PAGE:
cynthia hogue

the ecology of the disappeared, by cynthia hogue

After months of study and debris
leaders inebriated with the findings
lose faith. They criss-cross the land like pollen, hovering,
wavering: Are we rooted yet? Are we grown?
Everyone sighs as the possible sweeps past the clutter.

It’s tragic, carrying seeds of hope when whole forests
wilt cacophonously
and drought reigns. Tensions rise like welts, red black and blue
reasons bobbing about like parti-colored helium balloons.

We found the gash right away.
The Colonel wept: his wife had called
demanding he tell the truth or she’d jump with their child.
Once I, too, rushed from a plane believing
I’d meet my love resplendent in furs, with open, rendez-vous arms.

But truly he could not speak.
She stood on the brink, impractical, needless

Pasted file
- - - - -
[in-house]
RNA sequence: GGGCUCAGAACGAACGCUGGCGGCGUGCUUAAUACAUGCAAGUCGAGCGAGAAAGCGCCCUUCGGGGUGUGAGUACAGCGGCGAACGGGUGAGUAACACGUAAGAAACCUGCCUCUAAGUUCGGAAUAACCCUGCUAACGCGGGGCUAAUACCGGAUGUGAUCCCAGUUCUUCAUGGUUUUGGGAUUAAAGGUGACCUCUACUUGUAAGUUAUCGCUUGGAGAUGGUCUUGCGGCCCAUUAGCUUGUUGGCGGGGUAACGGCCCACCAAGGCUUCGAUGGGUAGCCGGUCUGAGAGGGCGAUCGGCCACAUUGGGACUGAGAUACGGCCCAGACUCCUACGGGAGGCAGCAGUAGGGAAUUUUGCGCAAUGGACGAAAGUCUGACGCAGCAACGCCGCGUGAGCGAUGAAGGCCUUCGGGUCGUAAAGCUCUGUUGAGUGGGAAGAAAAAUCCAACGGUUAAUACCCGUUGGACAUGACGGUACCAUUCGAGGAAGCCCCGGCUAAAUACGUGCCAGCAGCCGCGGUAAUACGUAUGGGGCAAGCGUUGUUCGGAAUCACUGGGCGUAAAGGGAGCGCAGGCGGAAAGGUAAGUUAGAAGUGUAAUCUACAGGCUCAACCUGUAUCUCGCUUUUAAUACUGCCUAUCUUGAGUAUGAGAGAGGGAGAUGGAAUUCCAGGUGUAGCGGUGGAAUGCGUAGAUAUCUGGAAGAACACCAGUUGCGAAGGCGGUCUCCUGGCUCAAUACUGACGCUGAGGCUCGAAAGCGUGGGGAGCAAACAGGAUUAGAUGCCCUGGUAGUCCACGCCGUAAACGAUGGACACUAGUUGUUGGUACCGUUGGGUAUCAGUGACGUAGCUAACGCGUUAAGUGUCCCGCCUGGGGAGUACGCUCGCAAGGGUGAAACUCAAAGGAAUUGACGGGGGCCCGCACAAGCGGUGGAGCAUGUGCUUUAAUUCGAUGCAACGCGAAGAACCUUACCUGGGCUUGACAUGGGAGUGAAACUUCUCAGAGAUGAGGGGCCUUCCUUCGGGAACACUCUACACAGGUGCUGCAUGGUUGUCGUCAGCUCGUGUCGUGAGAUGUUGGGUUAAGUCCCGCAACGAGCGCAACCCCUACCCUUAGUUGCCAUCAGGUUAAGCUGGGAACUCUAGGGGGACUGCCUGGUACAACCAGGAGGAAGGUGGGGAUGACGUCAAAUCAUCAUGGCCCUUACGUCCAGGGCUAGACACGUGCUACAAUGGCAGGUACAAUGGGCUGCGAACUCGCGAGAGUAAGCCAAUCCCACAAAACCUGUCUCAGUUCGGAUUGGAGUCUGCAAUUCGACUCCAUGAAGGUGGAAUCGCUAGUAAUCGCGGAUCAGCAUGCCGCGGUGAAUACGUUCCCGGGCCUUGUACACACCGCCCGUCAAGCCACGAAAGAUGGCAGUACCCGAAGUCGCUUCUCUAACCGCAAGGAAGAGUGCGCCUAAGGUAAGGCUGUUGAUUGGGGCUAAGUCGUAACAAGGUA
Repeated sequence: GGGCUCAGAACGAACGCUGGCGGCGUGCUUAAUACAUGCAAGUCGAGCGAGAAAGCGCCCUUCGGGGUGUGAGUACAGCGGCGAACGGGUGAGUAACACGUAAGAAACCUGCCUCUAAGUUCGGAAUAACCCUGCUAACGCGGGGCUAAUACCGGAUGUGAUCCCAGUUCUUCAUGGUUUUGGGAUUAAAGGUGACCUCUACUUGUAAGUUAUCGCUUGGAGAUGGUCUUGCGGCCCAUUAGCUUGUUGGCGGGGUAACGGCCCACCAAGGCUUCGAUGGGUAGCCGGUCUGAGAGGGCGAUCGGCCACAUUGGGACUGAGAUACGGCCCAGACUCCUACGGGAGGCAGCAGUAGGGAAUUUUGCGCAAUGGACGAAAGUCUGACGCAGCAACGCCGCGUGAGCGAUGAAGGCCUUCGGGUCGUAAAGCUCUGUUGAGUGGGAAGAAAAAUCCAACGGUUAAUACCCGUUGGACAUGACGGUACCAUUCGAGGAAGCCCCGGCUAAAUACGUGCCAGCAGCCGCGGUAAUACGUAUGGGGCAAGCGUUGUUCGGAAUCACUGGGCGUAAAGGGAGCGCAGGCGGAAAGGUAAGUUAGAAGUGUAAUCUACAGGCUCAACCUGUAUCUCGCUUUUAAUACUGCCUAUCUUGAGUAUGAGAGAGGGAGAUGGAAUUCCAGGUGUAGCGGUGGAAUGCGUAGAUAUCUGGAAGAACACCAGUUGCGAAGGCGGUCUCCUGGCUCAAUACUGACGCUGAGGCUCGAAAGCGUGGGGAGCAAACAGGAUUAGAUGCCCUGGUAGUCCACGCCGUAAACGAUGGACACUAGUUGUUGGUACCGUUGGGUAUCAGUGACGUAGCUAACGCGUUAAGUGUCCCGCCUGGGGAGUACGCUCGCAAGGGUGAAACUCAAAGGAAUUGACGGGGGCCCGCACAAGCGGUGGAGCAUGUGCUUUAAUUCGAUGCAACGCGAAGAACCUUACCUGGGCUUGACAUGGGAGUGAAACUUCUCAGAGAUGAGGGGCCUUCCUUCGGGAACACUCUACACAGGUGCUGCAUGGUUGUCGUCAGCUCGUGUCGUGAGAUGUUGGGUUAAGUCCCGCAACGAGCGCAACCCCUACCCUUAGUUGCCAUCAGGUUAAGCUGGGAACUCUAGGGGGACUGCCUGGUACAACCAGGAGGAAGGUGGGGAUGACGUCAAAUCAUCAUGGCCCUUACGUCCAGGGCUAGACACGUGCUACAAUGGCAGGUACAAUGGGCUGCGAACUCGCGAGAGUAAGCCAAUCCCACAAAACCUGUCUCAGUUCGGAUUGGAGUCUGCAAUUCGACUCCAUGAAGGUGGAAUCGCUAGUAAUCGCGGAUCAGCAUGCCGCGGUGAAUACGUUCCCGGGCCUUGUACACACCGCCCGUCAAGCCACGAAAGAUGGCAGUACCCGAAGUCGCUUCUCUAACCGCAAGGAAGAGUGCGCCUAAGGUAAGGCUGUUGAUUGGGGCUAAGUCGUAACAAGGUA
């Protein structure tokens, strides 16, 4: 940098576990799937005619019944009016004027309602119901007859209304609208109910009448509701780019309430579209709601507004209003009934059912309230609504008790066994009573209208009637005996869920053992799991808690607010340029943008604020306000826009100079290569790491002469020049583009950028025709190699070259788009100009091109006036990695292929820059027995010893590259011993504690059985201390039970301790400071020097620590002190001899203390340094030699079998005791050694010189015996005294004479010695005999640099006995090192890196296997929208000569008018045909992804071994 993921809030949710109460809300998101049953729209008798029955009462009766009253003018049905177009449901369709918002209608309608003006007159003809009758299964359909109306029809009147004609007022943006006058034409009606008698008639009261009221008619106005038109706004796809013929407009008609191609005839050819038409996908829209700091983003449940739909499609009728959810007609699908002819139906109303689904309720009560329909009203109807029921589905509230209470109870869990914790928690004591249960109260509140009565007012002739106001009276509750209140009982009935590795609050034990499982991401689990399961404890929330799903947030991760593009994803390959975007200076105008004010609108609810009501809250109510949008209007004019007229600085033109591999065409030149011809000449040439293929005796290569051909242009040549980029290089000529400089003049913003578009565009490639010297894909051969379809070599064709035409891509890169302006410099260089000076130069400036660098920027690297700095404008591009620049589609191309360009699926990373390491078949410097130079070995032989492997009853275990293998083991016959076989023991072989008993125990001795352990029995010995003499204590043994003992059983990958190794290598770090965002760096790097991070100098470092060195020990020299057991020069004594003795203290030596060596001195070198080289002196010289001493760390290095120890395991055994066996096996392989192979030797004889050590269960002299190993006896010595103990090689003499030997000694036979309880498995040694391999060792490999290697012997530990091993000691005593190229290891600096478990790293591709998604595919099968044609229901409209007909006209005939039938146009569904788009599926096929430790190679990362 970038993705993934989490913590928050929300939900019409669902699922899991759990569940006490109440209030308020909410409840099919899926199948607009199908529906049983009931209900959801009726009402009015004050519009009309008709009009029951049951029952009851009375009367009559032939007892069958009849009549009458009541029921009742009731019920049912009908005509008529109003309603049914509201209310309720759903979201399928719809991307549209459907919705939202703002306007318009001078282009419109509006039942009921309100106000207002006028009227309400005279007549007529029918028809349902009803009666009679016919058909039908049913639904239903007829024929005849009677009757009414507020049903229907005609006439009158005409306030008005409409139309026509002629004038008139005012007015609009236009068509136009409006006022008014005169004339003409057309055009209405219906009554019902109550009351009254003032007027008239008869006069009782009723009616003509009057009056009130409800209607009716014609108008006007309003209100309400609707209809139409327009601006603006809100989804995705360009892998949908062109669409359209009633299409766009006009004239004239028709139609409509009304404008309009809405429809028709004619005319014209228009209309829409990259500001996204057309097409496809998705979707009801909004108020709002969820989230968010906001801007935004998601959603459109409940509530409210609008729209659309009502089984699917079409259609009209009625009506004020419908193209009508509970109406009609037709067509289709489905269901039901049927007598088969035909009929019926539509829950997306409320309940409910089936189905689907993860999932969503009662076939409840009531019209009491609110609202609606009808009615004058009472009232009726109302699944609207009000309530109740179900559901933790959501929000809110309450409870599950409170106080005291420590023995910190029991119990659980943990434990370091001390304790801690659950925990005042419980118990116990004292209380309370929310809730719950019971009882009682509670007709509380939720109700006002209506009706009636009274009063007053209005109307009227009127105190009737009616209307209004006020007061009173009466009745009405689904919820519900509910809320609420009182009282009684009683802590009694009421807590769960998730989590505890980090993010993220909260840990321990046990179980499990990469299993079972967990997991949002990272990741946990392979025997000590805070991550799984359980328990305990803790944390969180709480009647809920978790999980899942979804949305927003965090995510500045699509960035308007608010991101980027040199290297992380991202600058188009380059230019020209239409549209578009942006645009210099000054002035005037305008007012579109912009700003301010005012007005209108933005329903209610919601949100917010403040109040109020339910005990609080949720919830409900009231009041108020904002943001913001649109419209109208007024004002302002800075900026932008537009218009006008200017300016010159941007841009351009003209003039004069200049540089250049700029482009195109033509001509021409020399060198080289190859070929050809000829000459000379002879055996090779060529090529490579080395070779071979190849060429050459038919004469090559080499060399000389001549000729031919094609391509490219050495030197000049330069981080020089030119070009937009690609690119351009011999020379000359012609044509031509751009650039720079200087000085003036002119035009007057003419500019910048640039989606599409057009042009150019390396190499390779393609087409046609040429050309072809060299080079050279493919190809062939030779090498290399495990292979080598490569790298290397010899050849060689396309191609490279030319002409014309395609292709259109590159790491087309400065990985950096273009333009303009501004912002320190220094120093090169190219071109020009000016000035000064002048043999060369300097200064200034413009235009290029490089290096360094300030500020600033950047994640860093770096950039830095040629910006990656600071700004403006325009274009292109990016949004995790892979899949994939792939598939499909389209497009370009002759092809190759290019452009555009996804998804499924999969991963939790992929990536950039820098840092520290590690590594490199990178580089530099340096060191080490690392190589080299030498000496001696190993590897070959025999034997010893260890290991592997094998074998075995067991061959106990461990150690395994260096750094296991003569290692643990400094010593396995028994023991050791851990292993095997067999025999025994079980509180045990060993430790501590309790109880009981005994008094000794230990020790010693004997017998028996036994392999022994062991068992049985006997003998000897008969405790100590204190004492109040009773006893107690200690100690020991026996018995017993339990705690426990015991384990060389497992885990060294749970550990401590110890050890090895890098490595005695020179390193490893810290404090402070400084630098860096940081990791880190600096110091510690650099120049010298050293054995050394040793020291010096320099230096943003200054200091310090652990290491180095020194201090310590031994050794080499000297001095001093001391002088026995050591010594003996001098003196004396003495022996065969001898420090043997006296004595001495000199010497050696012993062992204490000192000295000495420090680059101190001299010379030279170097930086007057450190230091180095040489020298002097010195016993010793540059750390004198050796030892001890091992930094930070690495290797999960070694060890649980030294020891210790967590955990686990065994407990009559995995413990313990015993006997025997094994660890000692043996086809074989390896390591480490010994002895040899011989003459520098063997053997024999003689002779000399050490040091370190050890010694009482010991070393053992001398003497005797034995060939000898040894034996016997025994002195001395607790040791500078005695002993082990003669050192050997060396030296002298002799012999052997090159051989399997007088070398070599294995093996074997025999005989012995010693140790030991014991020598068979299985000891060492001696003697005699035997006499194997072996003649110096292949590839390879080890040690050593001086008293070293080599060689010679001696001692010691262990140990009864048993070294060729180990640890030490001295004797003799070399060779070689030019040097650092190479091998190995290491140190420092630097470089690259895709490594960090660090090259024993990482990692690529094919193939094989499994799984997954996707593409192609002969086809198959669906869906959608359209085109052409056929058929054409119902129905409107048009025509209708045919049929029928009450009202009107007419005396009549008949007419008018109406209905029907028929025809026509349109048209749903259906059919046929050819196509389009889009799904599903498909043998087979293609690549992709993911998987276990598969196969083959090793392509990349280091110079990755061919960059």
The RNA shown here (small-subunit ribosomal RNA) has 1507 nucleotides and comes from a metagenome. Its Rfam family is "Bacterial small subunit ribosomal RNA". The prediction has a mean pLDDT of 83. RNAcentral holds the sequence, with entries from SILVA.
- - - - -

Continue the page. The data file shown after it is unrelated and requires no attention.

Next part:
as exterminating nature because the white-tailed deer
breed ticks and taxpayers
protest. For a time, so deft at denying,

he convinced her the chasm a ditch and the road long
since overgrown with red oak and sweet gum.
Gummy saplings edged with sticky broomstick pine.
The wide blue air of the wild blue sky.

To be sad today and not to be able to
said at all. This disjuncture
of voice and memory, the something pure
like love past heat past letting know.

What was not done undoes when lovers face
each other’s loss. But yelled at me
you never, no nothing you said you see
I am. I’d have liked to erase

the figure of the woman, with you to say
like Nietzsche that she was truth was
lies and circumstance and always as
I was not. I couldn’t one way

or another imagine you. What was your
harbor. Haven. Where you flowered for.

—  Cynthia Hogue, The Suicide Sonnet (for Knud-Erik Holme Pedersen, 1953–1982)